Psst...You can Turn off Autocorrect for iPad Hardware Keyboards

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OSXDaily has been a lifesaver lately. I’ve been annoyed at my Logitech Slim Folio Pro keyboard, because the rigid rubber bumpers on the corner make it difficult to take a screenshot using the buttons. Then came this article saying you can take screenshots with a keyboard shortcut, something I should’ve known because it’s the same shortcut on the Mac. Oh well.

Then last night, I was annoyed with yet another typo in an article. I blame them entirely on iOS’s aggressive autocorrection, because the iPad Pro is my daily work machine now. Literally a couple hours later, the website published a tip saying you can turn off autocorrect for hardware keyboards.

This is because the iPad has separate settings for the software keyboard onscreen, and a hardware keyboard if one is connected to the iPad…

 

Which Push Notifications Should You Allow?

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Apps demand our attention by sending us push notifications, but some are more important than others. David Nield has some suggestions.

One of the problems with turning your phone off, or putting it in airplane mode to avoid distractions, is that people won’t be able to reach you in an emergency. If you want to make sure certain contacts (like your kids) can always get through, you’ve got two options using the native features on your Android or iOS phone.

Photoshop for iPad Opens for Beta Signups

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Adobe is officially inviting users to sign up for Photoshop for iPad as beta testers, via an email sent to Creative Cloud users.

Real Photoshop is coming to the iPad so you can create something unreal. All your familiar desktop tools and workflows are at your fingertips, from retouching and compositing to spot healing and blend modes. Layers? They’re all here. Resolution? No difference. Your PSDs are exactly the same, whether you’re working on your desktop or a mountain top.

Adobe has been emailing Creative Cloud customers, but you can join the beta program by filling this form.

News+: 9 Long Press Shortcuts for iOS

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In the latest issue of Mac|Life, Carrie Marshall writes about nine long press shortcuts for iOS. These are especially useful on the iPad. Warning: This magazine is a PDF, and the article can be found on page 96.

We think long presses and 3D Touch are great, but we also think Apple has dropped the ball with them a little bit: there’s no way of knowing whether
a particular icon or keyboard key does anything until you actually hold a finger on it. Some apps use it, some don’t.

This is part of Andrew’s News+ series, where he shares a magazine every Friday to help people discover good content in Apple News+.

Reeder 4 is Out: Bionic Reading Mode, Image Previews, and More

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Silvio Rizzi is back with the release of Reeder 4, bringing new improvements like a new Bionic Reading mode, an in-app Read Later service which syncs with iCloud, image previews in the articles list (finally), search, much improved article viewer, more layout options, improved reader view, more shortcuts, matching the ones of Reeder for Mac. Supported sync services include Feedbin, Feedly, Feed Wrangler, FeedHQ, NewsBlur, The Old Reader, Inoreader, BazQux Reader, and Instapaper. If you want to use a self-hosted service, Reeder 4 should work with services which use the Fever or the Google Reader API. Or just standalone RSS (without syncing) if you don’t want to use any service. Reeder 4 is also available for macOS. Note: If you rely on image caching, this feature unfortunately wasn’t ready for the 4.0 release but it’s in the works. App Store: US$4.99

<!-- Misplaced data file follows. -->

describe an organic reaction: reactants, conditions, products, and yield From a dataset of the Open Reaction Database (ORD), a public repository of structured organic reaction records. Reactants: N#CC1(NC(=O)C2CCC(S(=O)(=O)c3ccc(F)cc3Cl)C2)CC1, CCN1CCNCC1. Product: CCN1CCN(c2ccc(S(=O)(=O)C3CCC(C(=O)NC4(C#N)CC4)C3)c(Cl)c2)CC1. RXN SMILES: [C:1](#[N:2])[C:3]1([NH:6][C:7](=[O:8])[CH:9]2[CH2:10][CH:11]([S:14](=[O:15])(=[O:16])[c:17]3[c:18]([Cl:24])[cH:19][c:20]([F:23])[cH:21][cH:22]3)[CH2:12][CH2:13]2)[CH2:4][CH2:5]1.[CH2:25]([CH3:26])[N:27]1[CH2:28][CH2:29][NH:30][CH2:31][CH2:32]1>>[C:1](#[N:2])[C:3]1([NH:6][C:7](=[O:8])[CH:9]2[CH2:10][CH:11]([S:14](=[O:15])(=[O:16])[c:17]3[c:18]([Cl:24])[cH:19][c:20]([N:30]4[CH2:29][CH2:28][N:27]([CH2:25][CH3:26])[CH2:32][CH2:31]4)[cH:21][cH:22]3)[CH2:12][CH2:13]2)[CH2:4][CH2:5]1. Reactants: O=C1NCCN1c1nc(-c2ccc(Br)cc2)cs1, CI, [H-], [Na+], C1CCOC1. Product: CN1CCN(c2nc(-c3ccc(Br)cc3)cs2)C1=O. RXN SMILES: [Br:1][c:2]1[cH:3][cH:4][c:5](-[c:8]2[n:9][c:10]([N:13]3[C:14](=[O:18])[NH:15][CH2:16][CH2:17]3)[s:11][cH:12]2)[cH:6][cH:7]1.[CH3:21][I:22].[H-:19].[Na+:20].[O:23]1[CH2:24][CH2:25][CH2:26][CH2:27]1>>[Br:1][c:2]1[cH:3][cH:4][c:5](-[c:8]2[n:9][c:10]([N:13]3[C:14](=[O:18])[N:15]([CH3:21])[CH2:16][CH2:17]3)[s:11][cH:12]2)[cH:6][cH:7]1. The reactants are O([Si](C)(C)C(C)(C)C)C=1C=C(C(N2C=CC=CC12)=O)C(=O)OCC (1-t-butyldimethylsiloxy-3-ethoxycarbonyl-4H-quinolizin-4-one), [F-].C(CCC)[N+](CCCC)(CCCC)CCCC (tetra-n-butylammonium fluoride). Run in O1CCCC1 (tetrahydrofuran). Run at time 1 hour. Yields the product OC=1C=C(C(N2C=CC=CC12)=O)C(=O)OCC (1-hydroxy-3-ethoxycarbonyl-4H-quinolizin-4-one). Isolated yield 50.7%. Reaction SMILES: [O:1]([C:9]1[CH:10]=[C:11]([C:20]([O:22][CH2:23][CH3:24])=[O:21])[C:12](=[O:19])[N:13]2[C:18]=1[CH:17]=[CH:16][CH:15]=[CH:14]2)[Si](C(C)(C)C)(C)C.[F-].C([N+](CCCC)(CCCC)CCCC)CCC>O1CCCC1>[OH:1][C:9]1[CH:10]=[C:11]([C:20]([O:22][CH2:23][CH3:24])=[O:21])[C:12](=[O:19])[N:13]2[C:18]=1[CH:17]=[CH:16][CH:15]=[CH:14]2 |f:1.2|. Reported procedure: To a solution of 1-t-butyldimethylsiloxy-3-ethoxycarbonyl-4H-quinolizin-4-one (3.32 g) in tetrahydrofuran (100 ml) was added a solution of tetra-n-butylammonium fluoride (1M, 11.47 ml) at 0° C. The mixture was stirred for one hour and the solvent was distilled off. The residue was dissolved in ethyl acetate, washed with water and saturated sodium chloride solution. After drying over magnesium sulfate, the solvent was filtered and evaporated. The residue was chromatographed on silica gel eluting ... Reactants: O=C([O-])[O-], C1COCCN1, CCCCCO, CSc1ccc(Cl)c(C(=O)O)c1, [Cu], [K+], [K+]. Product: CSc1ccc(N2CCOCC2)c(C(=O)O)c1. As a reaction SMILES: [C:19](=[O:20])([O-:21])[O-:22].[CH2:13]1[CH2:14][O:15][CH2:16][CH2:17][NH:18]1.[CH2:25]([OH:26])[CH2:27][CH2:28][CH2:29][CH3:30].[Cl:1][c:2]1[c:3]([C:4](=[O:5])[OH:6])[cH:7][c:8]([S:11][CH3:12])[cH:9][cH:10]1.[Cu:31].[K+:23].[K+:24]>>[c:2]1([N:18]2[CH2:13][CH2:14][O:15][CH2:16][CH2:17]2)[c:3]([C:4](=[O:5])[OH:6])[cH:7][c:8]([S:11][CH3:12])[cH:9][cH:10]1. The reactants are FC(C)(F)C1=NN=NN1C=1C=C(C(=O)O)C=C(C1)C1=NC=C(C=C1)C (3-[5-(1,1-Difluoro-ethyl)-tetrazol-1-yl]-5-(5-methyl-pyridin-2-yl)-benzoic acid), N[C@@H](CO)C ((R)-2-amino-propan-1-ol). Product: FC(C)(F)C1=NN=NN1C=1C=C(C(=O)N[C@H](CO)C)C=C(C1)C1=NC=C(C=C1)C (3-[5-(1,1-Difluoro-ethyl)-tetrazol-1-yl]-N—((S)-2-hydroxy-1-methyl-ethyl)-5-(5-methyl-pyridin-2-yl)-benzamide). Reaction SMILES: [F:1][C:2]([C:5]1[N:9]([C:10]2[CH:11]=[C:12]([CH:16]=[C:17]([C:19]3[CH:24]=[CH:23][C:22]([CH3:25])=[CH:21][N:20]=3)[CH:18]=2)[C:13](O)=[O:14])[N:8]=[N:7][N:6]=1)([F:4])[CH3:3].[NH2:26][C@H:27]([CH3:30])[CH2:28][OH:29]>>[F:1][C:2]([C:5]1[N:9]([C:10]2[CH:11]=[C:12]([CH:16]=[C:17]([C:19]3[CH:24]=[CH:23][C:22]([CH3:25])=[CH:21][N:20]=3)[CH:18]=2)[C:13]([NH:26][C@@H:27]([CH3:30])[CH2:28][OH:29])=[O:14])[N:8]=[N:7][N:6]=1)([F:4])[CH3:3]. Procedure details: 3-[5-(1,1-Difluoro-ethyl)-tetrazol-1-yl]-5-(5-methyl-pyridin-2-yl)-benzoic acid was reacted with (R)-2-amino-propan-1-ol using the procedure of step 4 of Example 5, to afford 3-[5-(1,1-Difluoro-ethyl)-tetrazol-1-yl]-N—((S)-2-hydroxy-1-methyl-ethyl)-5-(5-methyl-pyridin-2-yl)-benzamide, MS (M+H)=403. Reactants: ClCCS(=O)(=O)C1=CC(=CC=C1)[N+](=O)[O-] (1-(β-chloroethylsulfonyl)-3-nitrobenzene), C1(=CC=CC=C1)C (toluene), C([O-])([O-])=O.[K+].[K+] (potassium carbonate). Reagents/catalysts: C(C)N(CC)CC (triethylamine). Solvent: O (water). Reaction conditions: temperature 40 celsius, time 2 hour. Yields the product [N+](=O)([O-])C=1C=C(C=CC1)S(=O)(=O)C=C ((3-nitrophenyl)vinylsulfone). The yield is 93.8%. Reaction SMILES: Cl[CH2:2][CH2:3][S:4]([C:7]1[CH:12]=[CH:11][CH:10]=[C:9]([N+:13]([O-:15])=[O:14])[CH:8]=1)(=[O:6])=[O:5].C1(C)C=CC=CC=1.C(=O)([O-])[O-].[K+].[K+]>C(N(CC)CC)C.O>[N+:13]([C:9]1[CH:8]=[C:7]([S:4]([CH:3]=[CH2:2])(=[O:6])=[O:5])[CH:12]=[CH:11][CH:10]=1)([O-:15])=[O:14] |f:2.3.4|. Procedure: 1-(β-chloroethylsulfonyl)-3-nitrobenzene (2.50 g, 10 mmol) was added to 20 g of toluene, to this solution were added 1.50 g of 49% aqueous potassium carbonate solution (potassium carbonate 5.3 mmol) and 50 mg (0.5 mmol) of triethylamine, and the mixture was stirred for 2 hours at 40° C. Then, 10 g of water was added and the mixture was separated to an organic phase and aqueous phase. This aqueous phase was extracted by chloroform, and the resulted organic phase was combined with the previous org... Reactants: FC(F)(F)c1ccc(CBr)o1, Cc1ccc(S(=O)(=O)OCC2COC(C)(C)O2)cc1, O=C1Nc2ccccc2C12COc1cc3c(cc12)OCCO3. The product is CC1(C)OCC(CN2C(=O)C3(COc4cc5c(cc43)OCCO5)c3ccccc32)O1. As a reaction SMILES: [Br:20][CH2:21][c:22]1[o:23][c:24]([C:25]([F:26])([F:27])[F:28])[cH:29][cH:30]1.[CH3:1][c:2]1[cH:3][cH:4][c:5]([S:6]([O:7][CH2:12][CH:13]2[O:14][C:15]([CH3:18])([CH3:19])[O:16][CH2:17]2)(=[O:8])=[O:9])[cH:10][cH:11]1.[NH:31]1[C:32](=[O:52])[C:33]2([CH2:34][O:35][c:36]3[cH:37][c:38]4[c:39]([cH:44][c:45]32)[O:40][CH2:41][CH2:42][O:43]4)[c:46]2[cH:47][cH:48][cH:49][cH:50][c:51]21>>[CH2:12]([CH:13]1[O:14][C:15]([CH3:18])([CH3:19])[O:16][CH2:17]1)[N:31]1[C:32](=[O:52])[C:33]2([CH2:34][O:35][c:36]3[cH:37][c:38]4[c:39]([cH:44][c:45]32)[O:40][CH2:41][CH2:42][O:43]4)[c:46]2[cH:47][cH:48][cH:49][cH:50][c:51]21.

Reeder 4 is Out: Bionic Reading Mode, Image Previews, and More

MindNode 6 Brings Focus Mode and More

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MindNode 6 is out and it brings more productivity features to help us with our mind maps. Some of the new features: Focus Mode puts a spotlight on one part of your mind map and fades out all the rest; Hide Connections reduces distractions even further by hiding all connections on the canvas; Sticker Search helps you quickly find the right sticker to make your document even more appealing; Multi-Select gives you styling, editing, and rearranging for multiple nodes; External Screen Support lets you put your mind map on two screens at once; Customizable Panels lets you drag and drop your favorite actions onto the panel’s quick actions. On iPad drag the panels to the other side of the screen; Traditional Chinese is the newest language, increasing overall localizations to 14. App Store: Free (Offers In-App Purchases)

MindNode 6 Brings Focus Mode and More

News+ Efficiency is Aesthetically Pleasing

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In Wired’s latest magazine, Clive Thompson writes that for some programmers, efficiency isn’t just a way to make a job easier. It’s aesthetically pleasing.

Many of today’s programmers have their efficiency aha moment in their teenage years, when they discover that life is full of blindingly dull repetitive tasks and that computers are really good at doing them.

I’m not a programmer, but I’m a big fan of efficiency and optimizing my life. I don’t go as far as the “optimized self” movement, but I like to automate whenever possible. The less time you spend doing repetitive tasks, the more you can spend enjoying life.

This is part of Andrew’s News+ series, where he shares a magazine every Friday to help people discover good content in Apple News+.

How to Type the Escape Key on iPad Keyboards

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iPad keyboards don’t tend to have an escape key, but OSXDaily tells you how to type it.